Description of The Global Sector Rotation Strategy Low Volatility version

This is the low volatility version of the Global Sector Rotation Strategy and is used as a sub-strategy. It picks on a monthly basis the top two performing global sectors.

Methodology & Assets

EEM – iShares MSCI Emerging Markets
DBEM – Emerging Markets Equity Fund
EPP – iShares MSCI Pacific ex-Japan
DBAP – MSCI AC Asia Pacific ex Japan Hedged Equity Fund
FEZ – SPDR Euro STOXX 50
HEDJ – Europe Hedged Equity Fund
IHDG – WisdomTree Int’l Hedged Quality Divident ETF
MDY – S&P MidCap 400

From the HEDGE sub-strategy:
GLD – SPDR Gold Shares
TLT– iShares Barclays Long-Term Treasury (15-18yr)

From the Short Sectors sub-strategy:
SMN - ProShares UltraShort Basic Materials
ERY - Direxion Daily Energy Bear 3X ETF
SKF - ProShares UltraShort Financials
SIJ - ProShares UltraShort Industrial
REW - ProShares UltraShort Technolog
RXD - ProShares UltraShort Health Car
SCC - ProShares UltraShort Consumer Service
SDP - ProShares UltraShort Utilitie
SZK - ProShares UltraShort Consumer Goods

Statistics of The Global Sector Rotation Strategy Low Volatility version (YTD)

What do these metrics mean? [Read More] [Hide]

TotalReturn:

'The total return on a portfolio of investments takes into account not only the capital appreciation on the portfolio, but also the income received on the portfolio. The income typically consists of interest, dividends, and securities lending fees. This contrasts with the price return, which takes into account only the capital gain on an investment.'

Using this definition on our asset we see for example:
  • Looking at the total return of 54.5% in the last 5 years of The Global Sector Rotation Strategy Low Volatility version, we see it is relatively smaller, thus worse in comparison to the benchmark SPY (66.1%)
  • Compared with SPY (46.2%) in the period of the last 3 years, the total return, or increase in value of 32.6% is lower, thus worse.

CAGR:

'Compound annual growth rate (CAGR) is a business and investing specific term for the geometric progression ratio that provides a constant rate of return over the time period. CAGR is not an accounting term, but it is often used to describe some element of the business, for example revenue, units delivered, registered users, etc. CAGR dampens the effect of volatility of periodic returns that can render arithmetic means irrelevant. It is particularly useful to compare growth rates from various data sets of common domain such as revenue growth of companies in the same industry.'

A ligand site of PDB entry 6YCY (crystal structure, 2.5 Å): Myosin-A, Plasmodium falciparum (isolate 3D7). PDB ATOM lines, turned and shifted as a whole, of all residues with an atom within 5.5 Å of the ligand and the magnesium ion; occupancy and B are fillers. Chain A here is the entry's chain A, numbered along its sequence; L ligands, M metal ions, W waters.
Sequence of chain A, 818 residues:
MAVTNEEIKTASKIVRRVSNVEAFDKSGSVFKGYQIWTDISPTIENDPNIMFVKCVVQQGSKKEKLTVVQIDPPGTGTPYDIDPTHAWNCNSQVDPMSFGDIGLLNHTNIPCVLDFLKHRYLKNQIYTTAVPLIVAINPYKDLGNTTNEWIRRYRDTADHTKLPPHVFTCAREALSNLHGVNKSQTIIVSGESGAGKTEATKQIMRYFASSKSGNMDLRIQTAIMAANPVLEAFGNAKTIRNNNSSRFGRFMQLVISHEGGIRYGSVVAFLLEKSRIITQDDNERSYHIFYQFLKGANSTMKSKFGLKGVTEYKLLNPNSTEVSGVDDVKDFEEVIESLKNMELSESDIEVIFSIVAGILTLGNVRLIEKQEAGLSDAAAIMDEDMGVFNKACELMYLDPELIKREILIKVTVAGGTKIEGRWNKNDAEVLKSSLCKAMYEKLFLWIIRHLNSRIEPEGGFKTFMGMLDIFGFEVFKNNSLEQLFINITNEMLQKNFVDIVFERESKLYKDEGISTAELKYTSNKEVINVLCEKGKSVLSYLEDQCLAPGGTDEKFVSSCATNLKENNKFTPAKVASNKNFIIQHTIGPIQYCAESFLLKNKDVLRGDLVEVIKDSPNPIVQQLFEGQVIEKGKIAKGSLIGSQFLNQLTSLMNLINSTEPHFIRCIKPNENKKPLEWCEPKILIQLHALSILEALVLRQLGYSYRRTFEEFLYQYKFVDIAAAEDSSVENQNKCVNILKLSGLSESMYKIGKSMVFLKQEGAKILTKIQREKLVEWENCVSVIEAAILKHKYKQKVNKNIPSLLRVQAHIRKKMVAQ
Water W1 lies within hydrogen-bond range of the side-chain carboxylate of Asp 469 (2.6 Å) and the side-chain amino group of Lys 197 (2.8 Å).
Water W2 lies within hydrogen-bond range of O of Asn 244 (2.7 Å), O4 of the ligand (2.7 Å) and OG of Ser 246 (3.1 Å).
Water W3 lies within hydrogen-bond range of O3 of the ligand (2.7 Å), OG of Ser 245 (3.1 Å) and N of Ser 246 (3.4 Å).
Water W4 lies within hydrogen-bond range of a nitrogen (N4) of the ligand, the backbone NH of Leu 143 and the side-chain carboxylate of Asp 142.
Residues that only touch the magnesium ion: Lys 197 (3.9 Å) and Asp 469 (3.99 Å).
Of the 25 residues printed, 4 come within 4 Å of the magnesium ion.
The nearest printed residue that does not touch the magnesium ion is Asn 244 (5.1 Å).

Applying this definition to our asset in some examples:
  • The compounded annual growth rate (CAGR) over 5 years of The Global Sector Rotation Strategy Low Volatility version is 9.1%, which is lower, thus worse compared to the benchmark SPY (10.7%) in the same period.
  • Compared with SPY (13.5%) in the period of the last 3 years, the annual return (CAGR) of 9.9% is smaller, thus worse.

Volatility:

'Volatility is a rate at which the price of a security increases or decreases for a given set of returns. Volatility is measured by calculating the standard deviation of the annualized returns over a given period of time. It shows the range to which the price of a security may increase or decrease. Volatility measures the risk of a security. It is used in option pricing formula to gauge the fluctuations in the returns of the underlying assets. Volatility indicates the pricing behavior of the security and helps estimate the fluctuations that may happen in a short period of time.'

Which means for our asset as example:
  • Compared with the benchmark SPY (13.4%) in the period of the last 5 years, the 30 days standard deviation of 11.3% of The Global Sector Rotation Strategy Low Volatility version is smaller, thus better.
  • Looking at historical 30 days volatility in of 9.9% in the period of the last 3 years, we see it is relatively lower, thus better in comparison to SPY (12.3%).

DownVol:

'The downside volatility is similar to the volatility, or standard deviation, but only takes losing/negative periods into account.'

Which means for our asset as example:
  • The downside volatility over 5 years of The Global Sector Rotation Strategy Low Volatility version is 12.3%, which is lower, thus better compared to the benchmark SPY (14.6%) in the same period.
  • Looking at downside volatility in of 11% in the period of the last 3 years, we see it is relatively smaller, thus better in comparison to SPY (13.9%).

Sharpe:

'The Sharpe ratio is the measure of risk-adjusted return of a financial portfolio. Sharpe ratio is a measure of excess portfolio return over the risk-free rate relative to its standard deviation. Normally, the 90-day Treasury bill rate is taken as the proxy for risk-free rate. A portfolio with a higher Sharpe ratio is considered superior relative to its peers. The measure was named after William F Sharpe, a Nobel laureate and professor of finance, emeritus at Stanford University.'

Applying this definition to our asset in some examples:
  • The Sharpe Ratio over 5 years of The Global Sector Rotation Strategy Low Volatility version is 0.58, which is smaller, thus worse compared to the benchmark SPY (0.61) in the same period.
  • During the last 3 years, the risk / return profile (Sharpe) is 0.75, which is lower, thus worse than the value of 0.9 from the benchmark.

Sortino: